Every so often, some people start raging on the train forums, or even in the pages of the magazines, about modern electronics in modern O gauge trains. The modern electronics make the model trains sound just like real trains, but eventually heat and power surges take their toll, the board goes poof, and now that $2,000 toy train doesn’t work anymore and needs a $300 replacement circuit board.
And by the time that happens, that $300 replacement circuit board might be out of production, and no longer available at any price.
Which has led to countless calls for some enterprising hobbyist to become a multimillionaire by inventing a $50 replacement board that works on every train.
There are several reasons for the situation. Read more
Dan Bowman sent me this a couple of weeks ago, and I found myself agreeing with it: Model railroading is a form of fan fiction.
It seems like a good way to look at it. Every model railroad is a compromise. By my rough estimations, it’s 4.1 miles from Dupo, Illinois to Cahokia, but even if you model in Z scale, you’ll need 97 linear feet to model that line. I would think it would be very difficult to build a Z scale layout of that size–it would take a huge basement–and only put two towns on it. So, at the very least, people put their towns closer together and use a fast clock to make up for the compression. Some people compromise a lot more than that. Read more
Cnet took a field trip to the official Lionel repair facility and wrote a feature story about it. It’s nice to see the attention outside of the hobby press, since it’s frequently news to people that Lionel is still around in any form. Read more
The Marx 1590 is the best O27 switch ever made. It’s durable, works well with all makes of trains (just put a track pin in the center rail where the switch pivots so that Lionel trains can pass), and can run off accessory power without modification.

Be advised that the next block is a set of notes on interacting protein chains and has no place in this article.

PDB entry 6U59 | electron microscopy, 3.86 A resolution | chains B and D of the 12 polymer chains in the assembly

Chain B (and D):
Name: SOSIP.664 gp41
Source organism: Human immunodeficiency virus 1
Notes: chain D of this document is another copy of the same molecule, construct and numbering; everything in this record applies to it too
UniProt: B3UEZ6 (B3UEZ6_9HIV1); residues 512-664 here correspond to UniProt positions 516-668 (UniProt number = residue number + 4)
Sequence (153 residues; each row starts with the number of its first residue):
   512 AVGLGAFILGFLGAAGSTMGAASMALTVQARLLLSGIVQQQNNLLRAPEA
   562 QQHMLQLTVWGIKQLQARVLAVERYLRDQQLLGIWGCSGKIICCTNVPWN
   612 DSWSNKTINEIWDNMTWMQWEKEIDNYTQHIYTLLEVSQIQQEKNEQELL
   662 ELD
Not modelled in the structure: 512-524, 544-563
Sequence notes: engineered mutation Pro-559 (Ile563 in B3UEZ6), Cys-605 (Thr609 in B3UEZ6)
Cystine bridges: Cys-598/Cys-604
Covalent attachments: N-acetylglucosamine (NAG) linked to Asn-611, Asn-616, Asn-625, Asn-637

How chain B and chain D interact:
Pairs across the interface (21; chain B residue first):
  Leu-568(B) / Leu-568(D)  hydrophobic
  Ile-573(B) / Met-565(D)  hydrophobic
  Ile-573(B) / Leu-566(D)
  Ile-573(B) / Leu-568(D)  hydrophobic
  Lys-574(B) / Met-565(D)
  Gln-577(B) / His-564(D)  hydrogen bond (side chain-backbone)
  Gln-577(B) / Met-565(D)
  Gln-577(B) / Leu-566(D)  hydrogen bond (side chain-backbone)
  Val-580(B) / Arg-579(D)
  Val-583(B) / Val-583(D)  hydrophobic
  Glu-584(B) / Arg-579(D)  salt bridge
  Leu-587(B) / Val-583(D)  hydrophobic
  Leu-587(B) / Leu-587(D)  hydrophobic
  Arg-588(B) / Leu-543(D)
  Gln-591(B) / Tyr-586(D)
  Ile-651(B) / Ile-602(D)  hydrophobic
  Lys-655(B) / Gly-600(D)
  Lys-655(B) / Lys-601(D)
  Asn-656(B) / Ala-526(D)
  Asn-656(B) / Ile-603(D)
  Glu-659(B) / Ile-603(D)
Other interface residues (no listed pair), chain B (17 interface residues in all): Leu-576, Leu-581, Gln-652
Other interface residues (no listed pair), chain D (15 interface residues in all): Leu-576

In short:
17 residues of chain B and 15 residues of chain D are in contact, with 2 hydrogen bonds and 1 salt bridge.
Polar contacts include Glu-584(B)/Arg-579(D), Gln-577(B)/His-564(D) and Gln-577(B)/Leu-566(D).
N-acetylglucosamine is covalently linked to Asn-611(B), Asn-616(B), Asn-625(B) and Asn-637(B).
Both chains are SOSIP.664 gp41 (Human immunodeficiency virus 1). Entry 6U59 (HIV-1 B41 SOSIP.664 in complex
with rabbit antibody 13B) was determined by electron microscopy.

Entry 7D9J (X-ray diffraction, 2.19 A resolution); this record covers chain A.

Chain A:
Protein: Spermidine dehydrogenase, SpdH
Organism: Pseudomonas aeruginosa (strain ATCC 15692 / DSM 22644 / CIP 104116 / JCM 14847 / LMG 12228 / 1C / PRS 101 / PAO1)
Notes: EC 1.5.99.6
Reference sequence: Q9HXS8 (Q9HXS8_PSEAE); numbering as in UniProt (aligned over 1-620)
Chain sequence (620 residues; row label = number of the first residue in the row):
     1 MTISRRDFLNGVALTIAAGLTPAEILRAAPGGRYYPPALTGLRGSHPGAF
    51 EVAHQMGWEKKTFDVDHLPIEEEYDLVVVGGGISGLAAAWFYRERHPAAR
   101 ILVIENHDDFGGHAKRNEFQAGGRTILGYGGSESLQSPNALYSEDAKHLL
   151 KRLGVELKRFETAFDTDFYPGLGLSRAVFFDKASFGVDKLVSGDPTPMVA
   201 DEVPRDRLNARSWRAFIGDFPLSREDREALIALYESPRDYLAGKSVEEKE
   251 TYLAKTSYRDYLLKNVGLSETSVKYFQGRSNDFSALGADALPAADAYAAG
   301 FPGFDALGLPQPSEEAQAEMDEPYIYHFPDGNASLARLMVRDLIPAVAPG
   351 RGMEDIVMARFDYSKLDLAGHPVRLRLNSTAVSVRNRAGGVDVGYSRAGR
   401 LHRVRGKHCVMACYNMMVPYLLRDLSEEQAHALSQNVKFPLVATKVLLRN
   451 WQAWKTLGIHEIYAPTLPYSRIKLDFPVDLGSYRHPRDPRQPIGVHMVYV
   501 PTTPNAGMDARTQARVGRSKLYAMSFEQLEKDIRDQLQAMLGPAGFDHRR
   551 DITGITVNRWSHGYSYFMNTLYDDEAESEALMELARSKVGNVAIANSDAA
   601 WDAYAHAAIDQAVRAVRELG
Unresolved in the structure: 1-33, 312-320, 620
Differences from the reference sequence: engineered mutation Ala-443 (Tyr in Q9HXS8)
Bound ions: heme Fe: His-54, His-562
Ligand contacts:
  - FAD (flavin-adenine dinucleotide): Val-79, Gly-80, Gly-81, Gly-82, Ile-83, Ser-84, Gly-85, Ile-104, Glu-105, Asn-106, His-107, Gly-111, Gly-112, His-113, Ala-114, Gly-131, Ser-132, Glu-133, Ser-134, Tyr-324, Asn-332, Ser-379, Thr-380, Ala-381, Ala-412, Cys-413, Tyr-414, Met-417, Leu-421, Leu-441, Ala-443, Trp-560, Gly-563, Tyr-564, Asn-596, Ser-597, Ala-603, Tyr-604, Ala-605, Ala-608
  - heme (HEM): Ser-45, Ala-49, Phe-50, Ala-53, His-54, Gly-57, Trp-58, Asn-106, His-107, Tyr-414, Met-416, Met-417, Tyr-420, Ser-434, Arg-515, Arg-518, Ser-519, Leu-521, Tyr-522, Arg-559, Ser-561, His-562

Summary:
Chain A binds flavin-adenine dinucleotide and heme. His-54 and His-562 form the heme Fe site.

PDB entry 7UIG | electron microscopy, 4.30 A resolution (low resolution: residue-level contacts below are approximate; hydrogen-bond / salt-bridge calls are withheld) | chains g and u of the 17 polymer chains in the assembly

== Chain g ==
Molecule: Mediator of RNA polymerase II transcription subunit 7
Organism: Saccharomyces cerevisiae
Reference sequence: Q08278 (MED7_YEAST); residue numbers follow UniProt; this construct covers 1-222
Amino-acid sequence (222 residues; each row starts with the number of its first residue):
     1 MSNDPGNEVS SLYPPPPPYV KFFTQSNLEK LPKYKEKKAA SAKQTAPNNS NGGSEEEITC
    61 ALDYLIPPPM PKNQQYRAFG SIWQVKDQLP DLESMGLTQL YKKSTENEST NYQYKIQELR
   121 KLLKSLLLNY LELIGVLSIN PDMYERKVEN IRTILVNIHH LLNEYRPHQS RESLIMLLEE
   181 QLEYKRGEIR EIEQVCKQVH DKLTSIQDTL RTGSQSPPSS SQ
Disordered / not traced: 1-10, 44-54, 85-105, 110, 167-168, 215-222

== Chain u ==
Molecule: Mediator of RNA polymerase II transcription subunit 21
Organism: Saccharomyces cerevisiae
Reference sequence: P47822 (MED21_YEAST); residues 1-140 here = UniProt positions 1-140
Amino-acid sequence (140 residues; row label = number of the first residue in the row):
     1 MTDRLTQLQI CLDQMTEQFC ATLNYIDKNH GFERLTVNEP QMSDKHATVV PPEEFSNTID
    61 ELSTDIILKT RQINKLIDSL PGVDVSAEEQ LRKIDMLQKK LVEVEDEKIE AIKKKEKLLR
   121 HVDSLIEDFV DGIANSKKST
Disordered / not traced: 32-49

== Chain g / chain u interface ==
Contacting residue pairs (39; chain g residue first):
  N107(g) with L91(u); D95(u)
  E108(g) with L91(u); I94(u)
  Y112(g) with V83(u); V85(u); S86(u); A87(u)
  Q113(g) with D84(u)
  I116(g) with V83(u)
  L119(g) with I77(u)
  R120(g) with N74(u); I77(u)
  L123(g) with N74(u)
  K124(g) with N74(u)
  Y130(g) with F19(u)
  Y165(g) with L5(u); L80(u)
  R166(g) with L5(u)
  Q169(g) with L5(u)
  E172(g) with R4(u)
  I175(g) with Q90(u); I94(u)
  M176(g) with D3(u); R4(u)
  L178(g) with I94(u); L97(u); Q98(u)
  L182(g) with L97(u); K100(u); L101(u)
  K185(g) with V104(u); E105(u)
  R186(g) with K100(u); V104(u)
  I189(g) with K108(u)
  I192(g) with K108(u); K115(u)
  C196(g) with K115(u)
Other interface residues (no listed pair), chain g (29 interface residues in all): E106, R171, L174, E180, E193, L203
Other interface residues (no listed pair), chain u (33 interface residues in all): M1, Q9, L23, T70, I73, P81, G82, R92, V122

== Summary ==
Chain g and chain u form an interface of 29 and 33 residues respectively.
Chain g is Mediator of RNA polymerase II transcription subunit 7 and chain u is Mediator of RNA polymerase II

The only downside is that it (allegedly) can’t be set to automatically switch to a position to accommodate an approaching train like a Lionel 1122, which makes it unusable in a reverse loop. That’s true if you wire them the way Marx said to wire them.
Here’s how I wire them to get that coveted feature.
If one person uses a password, another will. That’s a popular hacking theory. If that’s true, then chances are if one person asks a question, another will. So here are three short questions (one completely unrelated to the others) I found in my logs over the weekend, and their answers.
Last night, the Lionel train under our Christmas tree–a low-budget special, of course–started struggling. It had been able to pull five cars before, but suddenly could only pull four. Here’s how I fixed it.
My preschool-aged boys and I made train cars this weekend. Yes, I introduced my boys to the idea of making train cars from scratch–scratchbuilding.
They aren’t finescale models by any stretch. But the project was cheap–no more than $30 for the pair of cars, total–and it was fun.
Here’s how we made these simple train cars, so you can too. Read more
Frequently the trucks (the wheel/coupler assembly that sits under train cars) come unattached. Lionel trains from the 1970s and first half of the 1980s are especially prone to this, though other makes of trains aren’t immune either. And sometimes you just want to change the trucks–some Lionel and Marx O27 cars are just the right size for American Flyer S scale, for example, only the trucks are the wrong gauge.
It’s tempting to try to just re-attach them with a nut and bolt, but as the train runs in circles around the track, the nut loosens and eventually works its way out.
The key is all in the type of nut you use.
This week in PC Magazine, John C Dvorak said the future of retail is search. He’s right.
The St. Louis Post-Dispatch ran a story this week about vintage baking. It profiled Chris Leuther, an area baker with 30 years in the business who collects old bakery equipment and recipes from long-gone, but beloved and not-forgotten bakeries.
The money quote: “I’ve worked in a lot of bakeries and talked to a lot of bakers, and when it comes right down to it, so many of these places worked from almost exactly the same formula… A lot of times different places made exactly the same cake. It seemed special because it made a special memory — but that’s all it is, a memory.”